“I always tell people I feel very fortunate to sleep with the president of my publishing company, which is my wife Judy,” he says. “ Because she said, ‘you write whatever you want to write about, if its wasps or Mississippi John Hurt or a conversation with the devil, you make the records you want to make and I’ll try to sell the damn things.’”
“For me, as a writer that’s a great place to be: it means I can write about wasps or a torn screen door and having that freedom…I’ve never been a mainstream writer with a Nashville publishing company and I have never written songs trying to get other people to record them.“
Interestingly, writing songs exclusively for himself is not something that Hubbard says he always wishes he hadn’t done, it’s more about having the choice. Because as he recollects, “Somewhere a long time ago I was doing a show with Waylon Jennings and he said ‘why don’t you write me some songs?’ and I said ‘What kind of songs?’ and he said ‘Waylon goddam Jennings songs, what do you think?’ And I really regret that at the time I didn’t.”
“But then there’s a quote from [German early 20th century poet Rainer Maria] Rilke which is “write it, not thinking about its future”, meaning – do the song, right here right now, not thinking about if I can publish this or get it in a movie.”
With that priority established, his songs can take on a life of their own, he says, that in the case of ‘Snake Farm’ or ‘Redneck Mother’ he never imagined would be possible. “And there’s ‘Wanna Rock’n’Roll’, a song with a nasty E groove which is all about jealousy and [sadly defunct Oklahoma Red Dirt band] Cross Canadian Ragweed covered it and I love what they did. But I didn’t write it for Ragweed to play it, they just said ‘hey man we want to do it.’”
Looked at from the other side of the fence, as it were, when it comes to which writers have influenced his own songwriting, it’s not just their music that can have an effect on Hubbard, it can be their life story and, even, how it’s told. For example, in Hubbard’s (highly readable) autobiography ‘A Life, Well, Lived’ , he mentions ‘I’m Your Man’ the Sylvie Simmons biography of Leonard Cohen as one such example. As he explains to AUK, “as far as being a great songwriter, he’s among many – Dylan, Cohen, Townes, Guy Clark, I love those guys. But it’s the book itself that is really inspirational – I’ve got a signed copy over there and some of the pages are dog-eared. I would say it means as much to me or maybe even more to me than some songs.”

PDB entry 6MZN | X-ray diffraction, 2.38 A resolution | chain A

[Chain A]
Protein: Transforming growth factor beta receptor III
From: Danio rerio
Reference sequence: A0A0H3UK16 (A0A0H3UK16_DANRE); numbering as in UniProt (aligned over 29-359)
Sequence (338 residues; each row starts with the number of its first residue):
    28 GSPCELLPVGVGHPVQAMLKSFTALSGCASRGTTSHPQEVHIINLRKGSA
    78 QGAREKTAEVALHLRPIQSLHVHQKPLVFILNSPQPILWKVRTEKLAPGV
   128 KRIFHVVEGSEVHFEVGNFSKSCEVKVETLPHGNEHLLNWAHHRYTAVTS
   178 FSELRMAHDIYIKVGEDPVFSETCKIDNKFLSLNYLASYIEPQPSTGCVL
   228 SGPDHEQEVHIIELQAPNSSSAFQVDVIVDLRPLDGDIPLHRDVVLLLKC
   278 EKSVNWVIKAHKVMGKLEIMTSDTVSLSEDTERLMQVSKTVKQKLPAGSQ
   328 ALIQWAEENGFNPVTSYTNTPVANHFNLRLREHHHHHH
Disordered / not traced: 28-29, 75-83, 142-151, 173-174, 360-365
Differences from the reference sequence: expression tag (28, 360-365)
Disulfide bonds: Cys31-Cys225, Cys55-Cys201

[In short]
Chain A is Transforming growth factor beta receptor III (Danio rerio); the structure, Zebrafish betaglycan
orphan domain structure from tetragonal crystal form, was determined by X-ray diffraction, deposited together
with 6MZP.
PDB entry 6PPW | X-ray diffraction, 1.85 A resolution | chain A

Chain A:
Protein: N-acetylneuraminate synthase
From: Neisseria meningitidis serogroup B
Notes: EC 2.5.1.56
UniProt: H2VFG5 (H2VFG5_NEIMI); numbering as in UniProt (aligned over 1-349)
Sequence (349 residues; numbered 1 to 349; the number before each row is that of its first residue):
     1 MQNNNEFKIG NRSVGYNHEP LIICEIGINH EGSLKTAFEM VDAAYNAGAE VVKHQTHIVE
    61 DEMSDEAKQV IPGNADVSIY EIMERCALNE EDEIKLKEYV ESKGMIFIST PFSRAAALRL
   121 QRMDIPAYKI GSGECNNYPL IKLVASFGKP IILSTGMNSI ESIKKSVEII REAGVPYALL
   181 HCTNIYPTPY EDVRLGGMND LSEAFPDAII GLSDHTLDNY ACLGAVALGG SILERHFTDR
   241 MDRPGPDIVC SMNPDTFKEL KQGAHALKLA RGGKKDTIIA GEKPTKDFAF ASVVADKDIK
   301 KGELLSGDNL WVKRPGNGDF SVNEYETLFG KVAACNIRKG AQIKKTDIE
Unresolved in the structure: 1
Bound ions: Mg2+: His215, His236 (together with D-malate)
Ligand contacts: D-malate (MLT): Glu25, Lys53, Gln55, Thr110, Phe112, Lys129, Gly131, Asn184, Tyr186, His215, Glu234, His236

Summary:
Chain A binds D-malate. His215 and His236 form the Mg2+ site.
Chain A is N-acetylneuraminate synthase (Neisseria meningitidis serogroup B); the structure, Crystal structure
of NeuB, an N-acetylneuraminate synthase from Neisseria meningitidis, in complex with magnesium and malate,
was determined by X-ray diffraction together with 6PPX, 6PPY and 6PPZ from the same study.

As for the early 20th century German writer Rilke he mentioned, it’s a similar story, partly because “his poems, they go way over my head. But that book he wrote, ‘Letters to a Young Poet’ – which contains ample advice about creativity – there are certain lines that jump out.”
“On ‘The Messenger’ – first recorded on ‘Crusades of the Restless Nights’ (1999) and re-versioned on ‘Co-Starring’ – I paraphrase one of his lines about “our deepest fears being dragons that guard our most precious treasures” because it meant a great deal to me.
Then there’s what he said about critics, how they “drone on and drool” , which to me means if someone gives me a bad review, I’m not going to let it affect me. Because I’m not writing to get good reviews. I really don’t write for any other purpose except to write.”
If the means and the end result of Hubbard’s writing are one and the same, as that last observation would seem to suggest, that makes songwriting sounds almost like a spiritual experience for Hubbard, rather than a material one. And you can maybe see elements of that same spiritual angle, too, when Hubbard argues, “Songwriting is a very mysterious business, it’s an anguish and a joy.”
“There’s an anguish over it to get it right. Even if it’s a goofy song like ‘Snake Farm’ I feel it’s valid because it’s well-written. I feel I didn’t slide over anything, it fits the metre and everything’s right for that.”
“So I care about it even if it was a kind of fun song. And songwriting’s a joy, because when it works, you can go ‘ah that line works!’ That joy: it counter-balances any anguish.” As for what the creative tension between those two elements can produce, in Hubbard’s case, there’s a whole half-century of songs to listen to, appreciate and enjoy – time and again.